The leading water shares were stained red although some managed to end above their low points. Thames, the biggest of them all, fell 7p to 459p; Anglian 9p to 467p; North West 10p to 457p and Yorkshire Water 13p to 476p.
Earlier this year water shares were on the crest of a wave. They hit new highs in April with Thames, for example, reaching 563p.
Although the water profits season has lived up to expectations and there have been signs of a dividend race, the stock market has become concerned that industry prospects are deteriorating.
Next year Ofwat, the industry's regulatory authority, is due to review the water pricing formula, known as the K factor. It is understood to be prepared to demand a cut in the K factor to 2 per cent above inflation against the current 4.5 per cent. Predictably the water companies are resisting. A compromise, say 3 per cent, looks likely.
The EC demands are daunting. Thames's outlay between 1995 and 2000 could be pounds 1bn.
In recent months the market has been besotted by the heady dividend yields enjoyed by water shares. But the payments are now known and, with further cuts in UK interest rates regarded as unlikely for some time, the dividend appeal has suddenly evaporated.
Electricities turned in a dull display, compounding the utility gloom. Again the dividend bonanza is coming to an end, much of the sector goes ex-dividend in the middle of next month, and regulatory worries are never far from the surface.
The utilities are expected to at best turn in an unexciting performance, at least until the next round of profits. But Northern Ireland Electricity could flicker in the gloom. Dealings start on Monday and NatWest Securities is looking for a 20 per cent premium.
The rest of the market limped towards the end of the account with the FT-SE 100 index ending 3.7 points ahead at 2,879.4. But the FT- SE 250 index reached another high, up 2.3 at 3,215.8.
In the account the 100 index has advanced almost 50 points, with the 250 index, in a more rarified atmosphere, up 40.7.
With its pounds 1.3bn rights issue closing on Monday, Zeneca ended at 622p, up 1p, in line with the fully paid. The cash call has clearly enjoyed a favourable reception. A take- up of at least 80 per cent is expected.
The drug sector made modest headway as the Clinton administration delayed, once again, its healthcare reforms. At one time due in May they are now scheduled to appear next year. The continuing uncertainty is likely to be a drag on shares, reducing even further the prospects of drugs reclaiming their earlier more glamorous rating.
Glaxo Holdings rose 2.5p to 597.5p and Wellcome 10p to 730p. But Fisons dipped 3.5p to 171.5p.
British Aerospace greeted its reorganisation with a 12p gain to 413p but Rolls-Royce, with overseas investors straining against the 29.5 per cent ceiling, was unchanged at 150p. Moves are thought to be afoot to lift the foreign limit. In the meantime call warrants have been created by some institutions to satisfy demand.
Dalgety, the food group, remained in demand, responding to meetings with analysts. The shares put on another 7p to 469p. In busy trading Booker improved a further 7p to 388p on the management changes.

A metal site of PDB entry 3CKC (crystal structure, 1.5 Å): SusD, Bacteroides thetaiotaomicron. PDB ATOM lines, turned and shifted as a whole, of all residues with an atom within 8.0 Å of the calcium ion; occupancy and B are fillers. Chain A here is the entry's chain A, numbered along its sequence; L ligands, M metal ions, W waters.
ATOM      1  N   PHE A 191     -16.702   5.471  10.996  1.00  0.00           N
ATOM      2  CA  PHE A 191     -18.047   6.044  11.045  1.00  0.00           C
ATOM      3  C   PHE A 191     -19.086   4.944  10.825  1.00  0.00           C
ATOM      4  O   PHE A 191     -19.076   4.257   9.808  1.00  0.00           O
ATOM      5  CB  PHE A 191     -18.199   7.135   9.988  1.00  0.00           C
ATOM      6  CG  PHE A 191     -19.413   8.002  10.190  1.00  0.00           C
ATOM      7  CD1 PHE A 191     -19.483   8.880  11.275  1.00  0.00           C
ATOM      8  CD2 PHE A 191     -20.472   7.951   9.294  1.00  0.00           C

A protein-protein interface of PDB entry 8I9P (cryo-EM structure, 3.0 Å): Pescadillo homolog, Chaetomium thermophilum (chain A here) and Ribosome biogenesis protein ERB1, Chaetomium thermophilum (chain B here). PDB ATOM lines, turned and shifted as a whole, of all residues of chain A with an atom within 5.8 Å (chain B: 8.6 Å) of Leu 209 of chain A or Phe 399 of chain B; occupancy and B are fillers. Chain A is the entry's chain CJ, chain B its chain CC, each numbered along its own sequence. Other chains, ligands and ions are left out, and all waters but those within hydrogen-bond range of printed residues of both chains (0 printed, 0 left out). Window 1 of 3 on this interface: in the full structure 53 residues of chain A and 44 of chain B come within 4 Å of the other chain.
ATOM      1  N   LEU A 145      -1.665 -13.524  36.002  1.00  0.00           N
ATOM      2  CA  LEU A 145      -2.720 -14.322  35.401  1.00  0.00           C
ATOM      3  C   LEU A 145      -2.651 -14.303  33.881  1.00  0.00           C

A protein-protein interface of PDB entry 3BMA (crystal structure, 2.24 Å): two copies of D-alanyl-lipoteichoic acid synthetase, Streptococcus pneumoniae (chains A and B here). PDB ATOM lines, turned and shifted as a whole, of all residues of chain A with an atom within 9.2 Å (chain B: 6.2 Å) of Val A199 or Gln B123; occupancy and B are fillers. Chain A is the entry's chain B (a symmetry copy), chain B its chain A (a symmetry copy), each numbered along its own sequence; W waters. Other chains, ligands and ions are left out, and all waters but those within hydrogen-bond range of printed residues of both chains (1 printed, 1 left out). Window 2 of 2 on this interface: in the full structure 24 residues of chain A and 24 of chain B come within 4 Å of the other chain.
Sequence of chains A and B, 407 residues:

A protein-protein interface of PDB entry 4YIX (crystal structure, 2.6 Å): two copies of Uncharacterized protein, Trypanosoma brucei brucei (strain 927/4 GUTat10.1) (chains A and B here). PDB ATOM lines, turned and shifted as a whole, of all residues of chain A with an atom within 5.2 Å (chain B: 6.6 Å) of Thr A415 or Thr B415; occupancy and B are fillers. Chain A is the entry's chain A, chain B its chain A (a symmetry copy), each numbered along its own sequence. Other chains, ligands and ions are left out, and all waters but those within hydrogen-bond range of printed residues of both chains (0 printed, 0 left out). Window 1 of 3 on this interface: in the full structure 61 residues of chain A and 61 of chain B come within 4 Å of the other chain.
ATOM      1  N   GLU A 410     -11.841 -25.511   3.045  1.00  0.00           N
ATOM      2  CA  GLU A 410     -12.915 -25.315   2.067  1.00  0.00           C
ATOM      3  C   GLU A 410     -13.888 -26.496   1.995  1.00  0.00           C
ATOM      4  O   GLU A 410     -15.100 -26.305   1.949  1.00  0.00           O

Tate & Lyle lost 6p to 375p. A strike vote at its Decatur, Illinois, plant, which supplies the soft drink industry, did the damage. But after the market closed it became known that the workers had returned and the plant was still operating.
Burton Group was little changed at 86.5p despite a sell recommendation from NatWest. The securities house believes the shares have 'run ahead of events on the back of good results and recovery hopes'.
Profits for the year to end-August are forecast at pounds 28.6m with pounds 70m pencilled in for the following year.
Ratners, with Seaq putting turnover at 19 million, had an active session, gaining 2.25p to 35.75p on the belief the group's debts have been successfully renegotiated.
Guinness was weak following downbeat presentations by LVMH, its French associate. With switching into Grand Metropolitan evident, the shares fell 11p to 484p; Grand Met rose 7p to 414p.
Cookson firmed to 112p as Nikko Securities said buy following a meeting with the industrial materials group. This year's profits are forecast at pounds 102m, up from pounds 73m, with pounds 123m estimated for next year.
British Steel encountered nervous selling ahead of Monday's results. A loss of up to pounds 170m with a 1p- a-share dividend, down from 4.5p, is expected. NatWest says sell.
BT, on hopes of a successful BT3 sale, rose 5p to 428p. Securiguard, fighting a 270p a share offer from Rentokil, rose 8p to 309p. Shareholders representing only 1.35 per cent of the capital have accepted and the offer has been extended to Friday. The market expects Rentokil to lift its bid to 350p.
The account ended with the FT-SE 100 index up 3.7 points at 2,879.4. The FT-SE 250 index rose 2.3 to 3,215.8. Turnover, inflated by the expiry of the June futures, was 712.5 million with 34,637 bargains. Settlement day is 28 June.
Intriguing developments at CRP Leisure, suspended at 7.5p. David Cunningham , who is with the stockbroker Williams de Broe, has become chairman and Alan Milton and Luke Johnson have cut their stakes. They sold at only 0.6p to RA Coleman, a stockbroking firm, which has agreed to pump in pounds 290,000 in exchange for loan stock. Mr Cunningham is already head of three quoted companies.
Stancroft Trust, controlled by Nick Berry, son of the former Daily Telegraph owner Lord Hartwell, has increased his interest in Kunick, the amusement machine and nursing home group, which is back in the black. The Berry stake is now 7.58 per cent, up from 7.17 per cent. Kunick, which made half-year profits of pounds 2m, is thought to be near to floating its nursing operations. The shares held at 10.5p.